Get on Down
by Paul Wolf
A frosty beer and a bag of chips may taste good, but they're empty calories that offer your body zero nourishment. Similarly, downtime frittered away is like empty calories for the mind. Your experience doesn't contribute to your tranquility and well-being.
Downtime is about a mental pace, not a physical one. To make the most of your leisure time, you have to understand that the distinction between passing time and true relaxation is like the difference between dancing the waltz and shaking your groove thang.
Consider these five downtime favorites and how they can ruin or rejuvenate you.
1. Channel-surfing vs. selective viewing. Despite what some would have you believe, TV isn't inherently evil, nor is it always a waste of time. But mindless channel-surfing is always a bad idea. Tune into only those programs that you love and don't bother to rummage around for the remote.
2. Making love vs. having sex. If Saturday night is sex night, you might want to reconsider your trash-day attitude towards sex. A rigid schedule for lovemaking can leave you feeling empty and scattered. Try mixing things up and treating yourself and your partner to a few surprises.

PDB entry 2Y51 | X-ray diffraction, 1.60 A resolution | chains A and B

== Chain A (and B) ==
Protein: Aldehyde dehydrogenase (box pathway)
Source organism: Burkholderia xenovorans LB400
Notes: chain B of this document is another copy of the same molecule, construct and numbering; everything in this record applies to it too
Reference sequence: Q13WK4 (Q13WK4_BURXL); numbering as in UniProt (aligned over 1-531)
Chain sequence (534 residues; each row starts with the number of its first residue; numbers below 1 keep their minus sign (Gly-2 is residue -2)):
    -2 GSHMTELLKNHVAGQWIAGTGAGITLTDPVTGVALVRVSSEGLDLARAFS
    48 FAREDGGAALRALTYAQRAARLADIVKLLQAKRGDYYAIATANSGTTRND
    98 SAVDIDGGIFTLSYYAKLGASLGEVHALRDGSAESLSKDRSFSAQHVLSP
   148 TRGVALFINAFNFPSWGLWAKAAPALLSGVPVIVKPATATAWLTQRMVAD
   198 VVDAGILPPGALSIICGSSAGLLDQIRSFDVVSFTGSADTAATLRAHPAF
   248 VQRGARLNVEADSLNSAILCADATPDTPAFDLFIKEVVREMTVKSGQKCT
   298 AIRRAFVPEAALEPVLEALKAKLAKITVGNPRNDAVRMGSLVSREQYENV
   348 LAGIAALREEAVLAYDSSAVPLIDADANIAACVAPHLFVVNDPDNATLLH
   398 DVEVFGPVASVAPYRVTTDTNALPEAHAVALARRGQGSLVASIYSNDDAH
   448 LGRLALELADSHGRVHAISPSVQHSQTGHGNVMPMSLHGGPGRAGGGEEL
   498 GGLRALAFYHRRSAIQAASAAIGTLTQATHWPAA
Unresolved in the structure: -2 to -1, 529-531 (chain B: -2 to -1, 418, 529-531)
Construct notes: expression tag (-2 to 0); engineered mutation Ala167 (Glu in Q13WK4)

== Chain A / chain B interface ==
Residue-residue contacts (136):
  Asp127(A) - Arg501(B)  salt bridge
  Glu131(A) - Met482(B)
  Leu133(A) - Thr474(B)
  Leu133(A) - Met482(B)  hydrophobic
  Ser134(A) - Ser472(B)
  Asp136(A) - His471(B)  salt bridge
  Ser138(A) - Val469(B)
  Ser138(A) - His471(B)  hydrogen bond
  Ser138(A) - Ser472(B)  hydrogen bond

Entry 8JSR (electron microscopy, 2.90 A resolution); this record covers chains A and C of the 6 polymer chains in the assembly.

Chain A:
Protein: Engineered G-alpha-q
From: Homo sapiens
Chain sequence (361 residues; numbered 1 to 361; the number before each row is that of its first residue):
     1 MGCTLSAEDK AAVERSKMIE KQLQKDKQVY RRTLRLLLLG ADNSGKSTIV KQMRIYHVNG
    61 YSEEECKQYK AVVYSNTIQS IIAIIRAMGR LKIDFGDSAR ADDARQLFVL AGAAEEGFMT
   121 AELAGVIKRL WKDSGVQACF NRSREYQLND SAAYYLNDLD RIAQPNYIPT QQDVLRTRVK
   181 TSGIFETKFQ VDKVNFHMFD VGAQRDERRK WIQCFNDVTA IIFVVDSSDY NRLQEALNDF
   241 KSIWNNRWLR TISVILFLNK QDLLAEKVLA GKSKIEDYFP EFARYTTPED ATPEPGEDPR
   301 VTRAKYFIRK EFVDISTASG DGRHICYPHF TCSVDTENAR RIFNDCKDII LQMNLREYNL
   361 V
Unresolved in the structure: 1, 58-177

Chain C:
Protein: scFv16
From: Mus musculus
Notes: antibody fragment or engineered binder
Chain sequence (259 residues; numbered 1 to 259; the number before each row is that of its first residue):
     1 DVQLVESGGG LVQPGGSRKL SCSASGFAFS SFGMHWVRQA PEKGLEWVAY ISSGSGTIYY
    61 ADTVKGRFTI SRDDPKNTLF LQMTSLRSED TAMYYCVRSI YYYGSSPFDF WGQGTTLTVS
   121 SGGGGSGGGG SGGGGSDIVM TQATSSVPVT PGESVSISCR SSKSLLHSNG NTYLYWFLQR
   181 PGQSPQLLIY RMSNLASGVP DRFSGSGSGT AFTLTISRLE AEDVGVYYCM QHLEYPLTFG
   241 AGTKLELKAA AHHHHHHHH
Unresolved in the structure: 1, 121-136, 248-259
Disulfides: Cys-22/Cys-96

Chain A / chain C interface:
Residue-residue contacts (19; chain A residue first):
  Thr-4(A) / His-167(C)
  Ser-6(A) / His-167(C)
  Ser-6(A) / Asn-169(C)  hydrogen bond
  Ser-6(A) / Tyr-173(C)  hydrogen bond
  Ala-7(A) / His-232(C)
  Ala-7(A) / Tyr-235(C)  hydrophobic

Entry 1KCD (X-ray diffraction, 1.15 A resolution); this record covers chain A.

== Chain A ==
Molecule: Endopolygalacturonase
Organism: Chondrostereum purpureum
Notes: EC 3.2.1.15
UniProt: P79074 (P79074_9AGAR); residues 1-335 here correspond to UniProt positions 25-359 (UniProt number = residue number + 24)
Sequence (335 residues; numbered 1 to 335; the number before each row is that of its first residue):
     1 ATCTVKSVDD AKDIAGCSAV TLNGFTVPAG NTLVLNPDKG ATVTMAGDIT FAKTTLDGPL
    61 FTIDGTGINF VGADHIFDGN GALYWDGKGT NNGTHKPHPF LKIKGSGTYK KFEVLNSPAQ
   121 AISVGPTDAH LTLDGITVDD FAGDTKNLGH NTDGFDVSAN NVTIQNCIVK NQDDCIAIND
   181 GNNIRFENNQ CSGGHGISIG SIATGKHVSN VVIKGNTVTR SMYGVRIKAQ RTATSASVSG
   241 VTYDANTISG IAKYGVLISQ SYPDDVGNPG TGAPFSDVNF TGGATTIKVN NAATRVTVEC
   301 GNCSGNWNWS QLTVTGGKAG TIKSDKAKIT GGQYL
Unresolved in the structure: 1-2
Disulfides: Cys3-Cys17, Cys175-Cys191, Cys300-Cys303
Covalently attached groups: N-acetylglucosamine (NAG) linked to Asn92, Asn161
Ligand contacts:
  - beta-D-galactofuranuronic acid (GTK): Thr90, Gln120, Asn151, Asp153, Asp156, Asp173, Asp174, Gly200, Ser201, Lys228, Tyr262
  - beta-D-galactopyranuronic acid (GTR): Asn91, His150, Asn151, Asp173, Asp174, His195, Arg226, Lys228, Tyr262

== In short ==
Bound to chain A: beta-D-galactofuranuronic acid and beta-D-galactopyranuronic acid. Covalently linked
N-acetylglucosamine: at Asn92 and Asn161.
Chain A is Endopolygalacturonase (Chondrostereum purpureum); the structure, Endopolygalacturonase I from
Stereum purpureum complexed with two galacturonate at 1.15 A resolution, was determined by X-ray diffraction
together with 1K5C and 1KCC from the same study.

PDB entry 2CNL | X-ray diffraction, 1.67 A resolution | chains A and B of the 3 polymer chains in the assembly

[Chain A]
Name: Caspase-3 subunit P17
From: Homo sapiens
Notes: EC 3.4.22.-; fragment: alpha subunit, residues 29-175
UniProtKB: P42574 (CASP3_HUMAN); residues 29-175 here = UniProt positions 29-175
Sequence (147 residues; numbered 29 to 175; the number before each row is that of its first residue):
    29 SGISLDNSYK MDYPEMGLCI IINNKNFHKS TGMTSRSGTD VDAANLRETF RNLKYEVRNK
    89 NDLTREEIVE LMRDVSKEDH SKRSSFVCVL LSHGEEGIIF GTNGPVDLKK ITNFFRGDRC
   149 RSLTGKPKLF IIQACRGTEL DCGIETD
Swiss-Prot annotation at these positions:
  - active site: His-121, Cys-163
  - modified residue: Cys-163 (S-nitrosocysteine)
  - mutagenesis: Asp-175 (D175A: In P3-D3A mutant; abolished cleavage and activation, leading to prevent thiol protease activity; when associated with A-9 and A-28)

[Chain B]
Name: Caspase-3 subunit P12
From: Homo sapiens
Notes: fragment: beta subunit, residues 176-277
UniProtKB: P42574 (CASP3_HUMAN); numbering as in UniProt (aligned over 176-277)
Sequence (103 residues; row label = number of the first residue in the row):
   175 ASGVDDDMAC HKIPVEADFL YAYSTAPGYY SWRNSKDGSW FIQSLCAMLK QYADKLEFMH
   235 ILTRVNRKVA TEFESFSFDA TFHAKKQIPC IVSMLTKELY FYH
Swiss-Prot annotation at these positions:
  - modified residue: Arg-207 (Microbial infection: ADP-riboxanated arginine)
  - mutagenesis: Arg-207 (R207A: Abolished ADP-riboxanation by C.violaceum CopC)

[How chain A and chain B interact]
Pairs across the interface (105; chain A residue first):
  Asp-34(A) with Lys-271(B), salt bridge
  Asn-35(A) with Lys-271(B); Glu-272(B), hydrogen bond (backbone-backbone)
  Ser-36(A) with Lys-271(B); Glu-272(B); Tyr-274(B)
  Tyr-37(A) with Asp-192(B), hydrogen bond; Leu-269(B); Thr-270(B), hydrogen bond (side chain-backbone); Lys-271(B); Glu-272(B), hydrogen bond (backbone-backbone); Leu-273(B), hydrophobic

3. Eating a meal vs. savoring it. "Don't just eat the food," writes Marc David, in an essay called Conscious Eating. "Eat the ambiance. Eat the colors. Eat the aromas. Eat the conversation." In other words, don't be out to lunch when you're out to lunch. Gulping down your food won't relax you. Take every meal with friends and family, and savor it as if it were a special feast.
4. Searching for stimulation vs. looking for experiences. Have you ever had a Sunday like this? You go from café to café, then onto the park and from there, to an art gallery opening. You realize your weekend is winding down, and you begin to feel depressed. You're not getting down.
Filling your spare time with a thousand activities doesn't rejuvenate your mind or your body. Spend your weekend connecting with one or two real interests — see an old friend, play your favorite sport or indulge your love of gardening.
5. Grasping at good times vs. letting go. Downtime is about shoring up the foundation, not shaking it. If you're always looking for new highs, you'll never learn to love the lows.
"We rarely let ourselves simply have our experience," writes John Welwood, in his introduction to a collection of essays called Ordinary Magic. "We are usually resisting it instead — trying to manipulate it and make it something other than it is."
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